Wood designed the buildings himself, Athenwood first in 1850, and his art studio in the 1880s. Athenwood was built as a summer home, evidence of Montpelier's role at that time as a summer resort. The name of the house is derived from the mythological figure Athena. Wood chose this name as a tribute to his wife Minerva. Minerva was the Greek goddess of wisdom, as Athena was to the Romans. Several small marble statutes of Athena's head grace the main interior room of the home. Besides being a summer retreat, Athenwood also served as Wood's artist studio, until he built the separate cottage more than 30 years later. Against the backdrop of the woods behind them, Athenwood and the studio are good examples of typical rural Gothic cottages. Both consist of characteristically vertical and angular elements, using natural wood as their primary building material, and decorative motifs inspired by the rural setting of which it is apart. The decorative tulip leaf patterns, as well as grape leaf and vine motifs, are some of these buildings most distinctive features. Wood, who was trained as a cabinet maker, may have carved these himself.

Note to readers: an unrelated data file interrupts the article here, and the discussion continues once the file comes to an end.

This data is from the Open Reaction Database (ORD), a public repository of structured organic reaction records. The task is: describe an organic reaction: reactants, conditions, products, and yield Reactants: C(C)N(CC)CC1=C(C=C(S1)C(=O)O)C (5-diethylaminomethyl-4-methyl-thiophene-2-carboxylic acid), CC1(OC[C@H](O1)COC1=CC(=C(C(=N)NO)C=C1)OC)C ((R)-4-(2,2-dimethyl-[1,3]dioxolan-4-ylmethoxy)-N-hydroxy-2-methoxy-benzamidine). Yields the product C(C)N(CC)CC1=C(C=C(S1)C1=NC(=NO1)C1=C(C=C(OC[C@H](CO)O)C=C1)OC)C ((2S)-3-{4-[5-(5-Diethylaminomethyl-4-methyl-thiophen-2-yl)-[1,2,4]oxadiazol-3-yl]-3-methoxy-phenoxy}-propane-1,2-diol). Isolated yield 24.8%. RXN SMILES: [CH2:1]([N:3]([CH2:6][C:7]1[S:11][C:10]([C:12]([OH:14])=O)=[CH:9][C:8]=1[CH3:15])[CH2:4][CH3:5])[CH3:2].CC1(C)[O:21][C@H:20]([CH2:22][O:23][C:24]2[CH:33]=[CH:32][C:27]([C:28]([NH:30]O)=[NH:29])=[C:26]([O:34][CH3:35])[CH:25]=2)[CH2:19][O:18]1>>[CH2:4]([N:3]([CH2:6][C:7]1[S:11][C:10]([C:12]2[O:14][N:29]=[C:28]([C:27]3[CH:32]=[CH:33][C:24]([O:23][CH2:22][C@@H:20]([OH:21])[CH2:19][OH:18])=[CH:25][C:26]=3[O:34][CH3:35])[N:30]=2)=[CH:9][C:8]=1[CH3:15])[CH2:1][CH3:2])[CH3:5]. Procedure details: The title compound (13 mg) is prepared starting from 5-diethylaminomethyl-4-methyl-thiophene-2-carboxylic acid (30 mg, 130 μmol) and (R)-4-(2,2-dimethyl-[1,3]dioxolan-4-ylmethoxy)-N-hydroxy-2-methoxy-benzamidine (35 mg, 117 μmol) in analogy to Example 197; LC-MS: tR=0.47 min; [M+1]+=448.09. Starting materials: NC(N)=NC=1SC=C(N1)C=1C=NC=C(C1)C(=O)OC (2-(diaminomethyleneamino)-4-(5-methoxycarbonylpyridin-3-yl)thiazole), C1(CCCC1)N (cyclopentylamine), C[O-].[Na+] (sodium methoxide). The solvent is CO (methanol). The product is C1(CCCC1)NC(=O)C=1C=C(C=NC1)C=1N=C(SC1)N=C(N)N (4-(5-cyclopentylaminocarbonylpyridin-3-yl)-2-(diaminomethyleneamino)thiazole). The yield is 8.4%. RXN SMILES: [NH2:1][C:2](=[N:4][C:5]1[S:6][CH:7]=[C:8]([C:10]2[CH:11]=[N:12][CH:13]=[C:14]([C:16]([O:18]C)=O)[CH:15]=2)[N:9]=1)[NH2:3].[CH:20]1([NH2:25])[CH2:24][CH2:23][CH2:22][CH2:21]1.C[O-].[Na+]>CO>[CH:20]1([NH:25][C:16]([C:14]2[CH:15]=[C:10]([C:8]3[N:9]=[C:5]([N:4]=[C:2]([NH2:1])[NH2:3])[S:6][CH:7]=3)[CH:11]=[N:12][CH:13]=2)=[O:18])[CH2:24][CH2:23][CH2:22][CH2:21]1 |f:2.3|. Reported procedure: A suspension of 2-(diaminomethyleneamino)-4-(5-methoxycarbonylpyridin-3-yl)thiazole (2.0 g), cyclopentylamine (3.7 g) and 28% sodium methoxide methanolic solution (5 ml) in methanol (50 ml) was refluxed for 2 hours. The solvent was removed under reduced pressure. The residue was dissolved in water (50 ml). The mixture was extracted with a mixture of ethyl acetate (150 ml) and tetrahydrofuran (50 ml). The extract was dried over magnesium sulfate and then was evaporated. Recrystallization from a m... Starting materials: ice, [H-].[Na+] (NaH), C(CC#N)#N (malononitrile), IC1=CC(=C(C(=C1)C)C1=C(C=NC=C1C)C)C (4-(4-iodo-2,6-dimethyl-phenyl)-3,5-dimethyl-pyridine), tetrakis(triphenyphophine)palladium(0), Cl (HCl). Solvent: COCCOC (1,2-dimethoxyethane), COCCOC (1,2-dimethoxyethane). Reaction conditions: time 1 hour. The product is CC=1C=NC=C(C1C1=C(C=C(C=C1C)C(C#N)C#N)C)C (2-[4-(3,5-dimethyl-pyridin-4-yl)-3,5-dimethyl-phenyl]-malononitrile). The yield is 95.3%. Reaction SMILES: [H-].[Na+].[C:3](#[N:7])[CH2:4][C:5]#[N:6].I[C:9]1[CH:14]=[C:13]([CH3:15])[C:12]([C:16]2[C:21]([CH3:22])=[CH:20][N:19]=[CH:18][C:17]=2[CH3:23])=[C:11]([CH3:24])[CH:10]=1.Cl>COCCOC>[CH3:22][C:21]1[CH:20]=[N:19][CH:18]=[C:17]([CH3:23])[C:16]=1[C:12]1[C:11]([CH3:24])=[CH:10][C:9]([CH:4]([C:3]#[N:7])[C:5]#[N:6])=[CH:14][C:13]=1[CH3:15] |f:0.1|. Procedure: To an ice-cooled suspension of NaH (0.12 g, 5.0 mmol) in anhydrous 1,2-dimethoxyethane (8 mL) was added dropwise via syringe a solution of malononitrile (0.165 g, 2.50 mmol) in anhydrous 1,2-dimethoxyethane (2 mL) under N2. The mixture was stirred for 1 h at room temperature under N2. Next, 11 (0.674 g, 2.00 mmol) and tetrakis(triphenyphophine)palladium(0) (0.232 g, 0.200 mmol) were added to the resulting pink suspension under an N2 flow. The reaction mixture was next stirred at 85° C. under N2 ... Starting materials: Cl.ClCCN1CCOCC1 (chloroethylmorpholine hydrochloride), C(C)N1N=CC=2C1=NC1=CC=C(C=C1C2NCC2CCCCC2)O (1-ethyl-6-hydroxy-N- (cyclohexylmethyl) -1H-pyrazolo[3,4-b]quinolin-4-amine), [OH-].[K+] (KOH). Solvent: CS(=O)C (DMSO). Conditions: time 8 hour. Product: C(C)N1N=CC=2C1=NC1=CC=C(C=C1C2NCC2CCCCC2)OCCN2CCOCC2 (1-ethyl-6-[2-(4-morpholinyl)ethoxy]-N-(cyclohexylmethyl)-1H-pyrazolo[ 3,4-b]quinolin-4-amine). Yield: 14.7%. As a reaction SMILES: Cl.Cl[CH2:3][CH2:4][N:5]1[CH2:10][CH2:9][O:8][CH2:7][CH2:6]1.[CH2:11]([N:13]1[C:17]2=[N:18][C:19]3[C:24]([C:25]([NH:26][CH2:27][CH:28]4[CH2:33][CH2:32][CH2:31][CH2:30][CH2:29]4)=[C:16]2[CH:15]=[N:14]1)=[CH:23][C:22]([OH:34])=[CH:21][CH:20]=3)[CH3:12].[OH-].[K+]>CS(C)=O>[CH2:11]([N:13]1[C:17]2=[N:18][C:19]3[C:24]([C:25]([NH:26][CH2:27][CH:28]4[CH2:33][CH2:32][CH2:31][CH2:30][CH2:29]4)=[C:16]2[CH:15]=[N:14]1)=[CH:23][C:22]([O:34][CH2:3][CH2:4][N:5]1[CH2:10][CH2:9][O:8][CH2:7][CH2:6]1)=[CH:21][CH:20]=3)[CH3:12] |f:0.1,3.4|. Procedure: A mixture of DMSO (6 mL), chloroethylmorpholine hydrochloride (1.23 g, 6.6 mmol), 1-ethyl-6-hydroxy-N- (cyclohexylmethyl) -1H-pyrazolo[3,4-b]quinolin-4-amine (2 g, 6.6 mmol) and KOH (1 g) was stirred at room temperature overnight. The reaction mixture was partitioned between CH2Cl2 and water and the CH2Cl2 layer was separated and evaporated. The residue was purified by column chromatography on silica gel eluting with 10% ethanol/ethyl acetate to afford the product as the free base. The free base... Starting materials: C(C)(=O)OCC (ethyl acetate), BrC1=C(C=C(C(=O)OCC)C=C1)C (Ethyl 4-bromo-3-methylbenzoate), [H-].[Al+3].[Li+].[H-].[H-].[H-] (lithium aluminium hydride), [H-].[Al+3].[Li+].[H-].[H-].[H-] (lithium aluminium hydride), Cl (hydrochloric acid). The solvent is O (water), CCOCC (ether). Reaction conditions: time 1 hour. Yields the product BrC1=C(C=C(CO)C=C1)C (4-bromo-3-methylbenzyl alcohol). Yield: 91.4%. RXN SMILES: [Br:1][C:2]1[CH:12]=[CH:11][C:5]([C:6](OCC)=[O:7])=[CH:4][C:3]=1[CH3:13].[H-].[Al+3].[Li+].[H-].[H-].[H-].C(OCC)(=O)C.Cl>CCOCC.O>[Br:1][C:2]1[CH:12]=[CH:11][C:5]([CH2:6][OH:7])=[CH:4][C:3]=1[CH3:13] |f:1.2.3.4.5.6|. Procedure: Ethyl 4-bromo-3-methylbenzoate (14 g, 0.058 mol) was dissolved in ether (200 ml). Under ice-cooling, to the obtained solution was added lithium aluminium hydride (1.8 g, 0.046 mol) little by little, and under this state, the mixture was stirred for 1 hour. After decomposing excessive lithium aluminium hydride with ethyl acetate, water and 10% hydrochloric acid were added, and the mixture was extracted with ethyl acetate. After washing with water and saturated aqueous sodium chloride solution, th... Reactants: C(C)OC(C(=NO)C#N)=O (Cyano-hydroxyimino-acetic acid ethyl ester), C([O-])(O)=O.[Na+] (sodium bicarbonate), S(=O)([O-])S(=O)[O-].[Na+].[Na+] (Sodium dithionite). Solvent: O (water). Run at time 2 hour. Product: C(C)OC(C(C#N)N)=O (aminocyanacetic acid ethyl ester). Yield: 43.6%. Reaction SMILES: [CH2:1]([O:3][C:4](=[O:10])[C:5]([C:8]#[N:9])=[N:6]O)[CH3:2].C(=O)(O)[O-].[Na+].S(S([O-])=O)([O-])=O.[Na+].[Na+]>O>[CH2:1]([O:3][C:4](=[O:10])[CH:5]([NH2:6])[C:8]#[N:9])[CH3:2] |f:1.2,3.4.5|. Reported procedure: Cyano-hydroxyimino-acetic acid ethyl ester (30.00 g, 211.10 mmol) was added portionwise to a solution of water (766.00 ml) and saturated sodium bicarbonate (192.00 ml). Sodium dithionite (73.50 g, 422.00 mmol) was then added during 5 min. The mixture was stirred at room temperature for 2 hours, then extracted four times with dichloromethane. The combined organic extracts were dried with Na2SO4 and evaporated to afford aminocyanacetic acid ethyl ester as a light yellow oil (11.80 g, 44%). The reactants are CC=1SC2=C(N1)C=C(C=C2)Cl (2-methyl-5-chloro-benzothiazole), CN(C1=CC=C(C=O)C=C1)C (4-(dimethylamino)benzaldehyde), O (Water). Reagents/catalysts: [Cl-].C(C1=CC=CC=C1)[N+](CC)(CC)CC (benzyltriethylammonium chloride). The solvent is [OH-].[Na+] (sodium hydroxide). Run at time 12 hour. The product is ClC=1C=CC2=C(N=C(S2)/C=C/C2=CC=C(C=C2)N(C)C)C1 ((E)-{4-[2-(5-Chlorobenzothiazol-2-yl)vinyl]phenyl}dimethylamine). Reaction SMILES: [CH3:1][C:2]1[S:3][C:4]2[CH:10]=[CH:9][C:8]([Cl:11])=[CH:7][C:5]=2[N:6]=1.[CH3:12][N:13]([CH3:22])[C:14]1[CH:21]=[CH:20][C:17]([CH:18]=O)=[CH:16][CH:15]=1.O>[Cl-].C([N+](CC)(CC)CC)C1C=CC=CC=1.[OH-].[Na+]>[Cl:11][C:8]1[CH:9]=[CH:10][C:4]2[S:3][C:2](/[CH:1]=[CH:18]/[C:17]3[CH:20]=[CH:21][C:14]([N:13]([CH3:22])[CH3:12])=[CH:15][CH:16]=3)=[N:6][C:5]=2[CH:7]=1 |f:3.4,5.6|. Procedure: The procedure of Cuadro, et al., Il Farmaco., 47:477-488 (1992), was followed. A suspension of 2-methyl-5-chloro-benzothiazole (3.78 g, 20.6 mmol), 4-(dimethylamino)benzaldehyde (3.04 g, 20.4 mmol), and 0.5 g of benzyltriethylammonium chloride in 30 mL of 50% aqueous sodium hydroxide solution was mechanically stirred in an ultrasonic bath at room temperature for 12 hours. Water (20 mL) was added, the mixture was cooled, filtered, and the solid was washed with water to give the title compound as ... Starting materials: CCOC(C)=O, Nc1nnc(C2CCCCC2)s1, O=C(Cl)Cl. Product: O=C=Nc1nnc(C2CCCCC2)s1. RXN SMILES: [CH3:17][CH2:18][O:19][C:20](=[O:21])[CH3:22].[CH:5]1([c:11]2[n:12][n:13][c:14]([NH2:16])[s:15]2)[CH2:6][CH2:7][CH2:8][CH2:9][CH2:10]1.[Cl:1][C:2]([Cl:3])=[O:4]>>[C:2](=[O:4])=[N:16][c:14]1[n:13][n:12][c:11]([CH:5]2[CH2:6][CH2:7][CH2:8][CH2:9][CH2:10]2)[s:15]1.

In addition to being one of the most popular painters of his time, Wood was also President of the American Water Color Society and the National Academy. He was a great benefactor of Montpelier, and his home and studio are an important part of the city's visual and historic fabric. The two buildings standing along the gorge provide a visually coherent and dramatic gateway to the city.